Price and Value of Shogi Pieces

These are determined by a combination of various factors, such as the grade of wood (material), the wood grain, the engraving style and technique, and the craftsperson who made the piece.
Wooden materials used for shogi pieces are classified according to the wood quality, the beauty of the grain pattern, the specific gravity, the color and luster, and the texture or comfort of "the touch". The highest quality wooden material is "hontsuge (Japanese boxwood)".
In terms of quality, domestically-grown hontsuge is often labeled as "hontsuge + place of origin," while most of the overseas-grown boxwood is simply labeled as "hontsuge".
Other materials used for shogi pieces include ono-ore (axe breaker hardwood), tsubaki (camellia), maki (podocarpus), itaya-kaede (painted maple), and plastic.
High quality and value
Because of its high quality, tsuge (Japanese boxwood) has long been used in Japan for carving work, combs, woodblocks for ukiyo-e (Japanese woodblock printed artwork), and shogi pieces. Because of its slow growth, the wood is dense and hard and its specific gravity is heavy, so that even a small piece of wood like a shogi piece has a solid weight and texture, which makes it the best material for playing the game.
For these reasons, tsuge is considered to be the highest quality material to make shogi pieces. It is further classified into several types according to the characteristics and factors, and its value and price vary depending on its place of origin.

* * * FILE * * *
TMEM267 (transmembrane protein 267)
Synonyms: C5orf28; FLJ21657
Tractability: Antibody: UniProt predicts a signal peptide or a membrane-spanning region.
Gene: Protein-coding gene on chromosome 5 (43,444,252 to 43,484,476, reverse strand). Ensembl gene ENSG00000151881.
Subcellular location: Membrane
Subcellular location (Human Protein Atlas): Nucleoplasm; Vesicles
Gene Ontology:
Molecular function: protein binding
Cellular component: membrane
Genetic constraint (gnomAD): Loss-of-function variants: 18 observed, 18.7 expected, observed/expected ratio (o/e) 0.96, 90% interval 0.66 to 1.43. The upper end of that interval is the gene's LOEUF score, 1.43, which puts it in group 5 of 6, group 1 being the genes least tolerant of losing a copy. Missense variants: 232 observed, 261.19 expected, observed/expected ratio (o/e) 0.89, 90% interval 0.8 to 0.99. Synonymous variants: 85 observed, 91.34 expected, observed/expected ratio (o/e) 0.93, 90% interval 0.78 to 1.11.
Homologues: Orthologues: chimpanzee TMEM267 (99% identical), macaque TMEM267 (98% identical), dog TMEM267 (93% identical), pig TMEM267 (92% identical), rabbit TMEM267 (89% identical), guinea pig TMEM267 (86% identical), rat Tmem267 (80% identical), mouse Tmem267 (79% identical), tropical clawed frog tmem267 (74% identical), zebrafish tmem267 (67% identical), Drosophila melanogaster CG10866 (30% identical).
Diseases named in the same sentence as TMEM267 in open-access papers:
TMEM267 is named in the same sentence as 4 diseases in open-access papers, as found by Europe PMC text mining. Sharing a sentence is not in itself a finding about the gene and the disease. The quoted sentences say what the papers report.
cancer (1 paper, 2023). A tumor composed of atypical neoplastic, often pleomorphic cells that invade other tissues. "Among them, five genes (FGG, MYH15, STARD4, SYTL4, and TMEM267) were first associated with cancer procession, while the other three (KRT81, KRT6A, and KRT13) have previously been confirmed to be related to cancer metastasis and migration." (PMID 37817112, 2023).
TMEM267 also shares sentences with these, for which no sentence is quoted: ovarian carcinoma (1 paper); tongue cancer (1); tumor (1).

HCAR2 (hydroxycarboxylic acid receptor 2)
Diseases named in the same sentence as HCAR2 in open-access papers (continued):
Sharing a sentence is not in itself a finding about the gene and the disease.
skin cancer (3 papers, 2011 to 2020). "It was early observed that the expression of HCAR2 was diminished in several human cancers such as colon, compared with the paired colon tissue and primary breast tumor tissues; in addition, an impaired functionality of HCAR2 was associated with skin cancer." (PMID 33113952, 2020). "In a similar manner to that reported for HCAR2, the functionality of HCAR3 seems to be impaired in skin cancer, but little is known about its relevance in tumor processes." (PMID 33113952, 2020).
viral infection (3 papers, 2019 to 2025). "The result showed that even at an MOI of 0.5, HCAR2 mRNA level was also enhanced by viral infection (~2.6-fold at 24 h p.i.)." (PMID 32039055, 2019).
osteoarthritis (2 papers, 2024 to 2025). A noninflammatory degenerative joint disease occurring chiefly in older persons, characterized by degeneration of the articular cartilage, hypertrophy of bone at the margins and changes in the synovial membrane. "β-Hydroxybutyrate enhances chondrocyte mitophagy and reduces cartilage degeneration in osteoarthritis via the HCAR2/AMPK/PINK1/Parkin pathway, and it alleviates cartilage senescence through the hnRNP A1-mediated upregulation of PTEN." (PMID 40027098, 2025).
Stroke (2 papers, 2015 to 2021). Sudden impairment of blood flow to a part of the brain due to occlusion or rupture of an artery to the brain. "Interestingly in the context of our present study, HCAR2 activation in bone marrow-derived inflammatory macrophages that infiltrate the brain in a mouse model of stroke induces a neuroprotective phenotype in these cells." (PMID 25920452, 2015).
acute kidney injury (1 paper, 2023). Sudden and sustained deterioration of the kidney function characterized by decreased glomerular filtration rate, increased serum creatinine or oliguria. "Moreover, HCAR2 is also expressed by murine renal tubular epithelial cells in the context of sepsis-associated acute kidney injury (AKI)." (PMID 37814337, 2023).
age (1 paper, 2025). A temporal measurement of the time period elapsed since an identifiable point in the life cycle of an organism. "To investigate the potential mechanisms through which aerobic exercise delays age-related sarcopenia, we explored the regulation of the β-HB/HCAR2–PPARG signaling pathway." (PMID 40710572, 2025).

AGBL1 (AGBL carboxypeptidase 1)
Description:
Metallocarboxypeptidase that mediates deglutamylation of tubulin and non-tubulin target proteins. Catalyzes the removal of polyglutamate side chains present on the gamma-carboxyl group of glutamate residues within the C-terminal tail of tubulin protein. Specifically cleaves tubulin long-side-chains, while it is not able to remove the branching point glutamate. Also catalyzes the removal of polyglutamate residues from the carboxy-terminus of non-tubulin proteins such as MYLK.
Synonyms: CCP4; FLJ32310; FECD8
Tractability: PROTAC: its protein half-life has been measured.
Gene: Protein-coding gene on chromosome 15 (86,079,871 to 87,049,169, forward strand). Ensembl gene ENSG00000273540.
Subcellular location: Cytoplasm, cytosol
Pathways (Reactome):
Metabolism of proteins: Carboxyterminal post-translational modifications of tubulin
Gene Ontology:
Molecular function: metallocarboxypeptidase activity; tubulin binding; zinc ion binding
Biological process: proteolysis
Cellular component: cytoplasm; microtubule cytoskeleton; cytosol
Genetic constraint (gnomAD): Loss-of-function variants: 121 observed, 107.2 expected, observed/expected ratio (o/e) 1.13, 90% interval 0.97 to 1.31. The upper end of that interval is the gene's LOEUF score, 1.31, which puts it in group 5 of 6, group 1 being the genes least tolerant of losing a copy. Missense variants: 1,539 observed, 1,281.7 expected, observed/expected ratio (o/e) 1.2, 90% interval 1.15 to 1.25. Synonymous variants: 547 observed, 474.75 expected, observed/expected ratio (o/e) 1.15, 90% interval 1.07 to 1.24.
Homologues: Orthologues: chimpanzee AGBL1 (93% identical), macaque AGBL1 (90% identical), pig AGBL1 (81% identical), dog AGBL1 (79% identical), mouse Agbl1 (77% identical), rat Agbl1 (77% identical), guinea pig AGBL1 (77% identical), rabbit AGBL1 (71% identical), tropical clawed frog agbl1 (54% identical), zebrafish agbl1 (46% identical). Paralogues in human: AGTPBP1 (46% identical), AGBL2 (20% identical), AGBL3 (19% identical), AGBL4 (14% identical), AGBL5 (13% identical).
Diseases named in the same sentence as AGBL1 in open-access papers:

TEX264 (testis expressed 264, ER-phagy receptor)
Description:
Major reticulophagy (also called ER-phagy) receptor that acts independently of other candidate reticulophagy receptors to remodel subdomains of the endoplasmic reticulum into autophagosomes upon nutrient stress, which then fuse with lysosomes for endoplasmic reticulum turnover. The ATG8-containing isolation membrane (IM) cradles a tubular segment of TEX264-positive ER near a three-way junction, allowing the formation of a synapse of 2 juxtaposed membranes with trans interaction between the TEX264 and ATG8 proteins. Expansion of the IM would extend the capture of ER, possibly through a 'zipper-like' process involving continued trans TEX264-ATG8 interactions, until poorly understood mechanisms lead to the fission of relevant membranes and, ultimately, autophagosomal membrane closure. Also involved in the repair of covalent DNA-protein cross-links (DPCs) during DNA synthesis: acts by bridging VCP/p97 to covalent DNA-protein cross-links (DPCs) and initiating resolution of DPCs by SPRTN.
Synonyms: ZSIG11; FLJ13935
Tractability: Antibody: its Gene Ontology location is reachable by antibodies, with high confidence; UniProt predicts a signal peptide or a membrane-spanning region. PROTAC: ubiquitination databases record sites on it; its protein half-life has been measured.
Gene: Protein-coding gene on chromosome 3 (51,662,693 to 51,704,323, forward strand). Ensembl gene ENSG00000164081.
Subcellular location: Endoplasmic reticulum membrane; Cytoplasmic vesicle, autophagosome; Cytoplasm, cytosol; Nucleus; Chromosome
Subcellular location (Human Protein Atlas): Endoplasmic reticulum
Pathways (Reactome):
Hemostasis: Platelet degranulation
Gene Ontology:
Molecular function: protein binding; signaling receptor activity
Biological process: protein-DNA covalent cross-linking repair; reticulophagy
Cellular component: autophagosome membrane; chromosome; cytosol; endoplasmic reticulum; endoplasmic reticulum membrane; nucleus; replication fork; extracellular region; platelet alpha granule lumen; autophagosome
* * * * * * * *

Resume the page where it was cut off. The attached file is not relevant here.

◎Mikurajima Hontsuge: Mikurajima is an island located in the central part of the Izu Islands (an area with many islands of various sizes) in Tokyo, Japan. The quality of tsuge grown in the unique soil and climate is perfect for making shogi pieces. Mikurajima Island is the most highly regarded tsuge producing area along with the Satsuma region of Kagoshima Prefecture, that produces Satsuma tsuge. The hontsuge grown on Mikurajima Island is the best material for shogi pieces in terms of the color, luster, touch, weight, and texture of the wood.
◎Satsuma Hontsuge: Hontsuge wood produced in the Satsuma region of Kagoshima Prefecture is another high-quality material comparable to the one grown on Mikurajima Island. The wood is hard and strong with high durability and many people say that Satsuma hontsuge is top quality in terms of practicability.
◎Most of the materials labeled simply as "tsuge" are boxwoods grown outside Japan. Shamu Tsuge (Rubiaceae gardenia) is well-known and widely distributed but mostly imported from Southeast Asia.
Other materials used to make shogi pieces include ono-ore (axe breaker hardwood), kaba (birch), tsubaki (camellia), maki (podocarpus), kaede (maple), plastic, and so forth. In terms of material quality, all of these materials are relatively inexpensive compared to tsuge (Japanese boxwood).

◎ Ono-ore (axe breaker hardwood): This is a deciduous tree of the birch family and is called "axe-breaking birch". The name is derived from the fact that this wood is hard and heavy enough to break an axe. The wood is relatively light in color and has clear grain patterns.

◎ Kaba (birch), tsubaki (camellia), maki (podocarpus), and kaede (maple): The quality, color, luster, weight and texture of all these woods are relatively lower than tsuge (Japanese boxwood). They are usually more affordable and suitable for daily use and the price depends on the carving technique.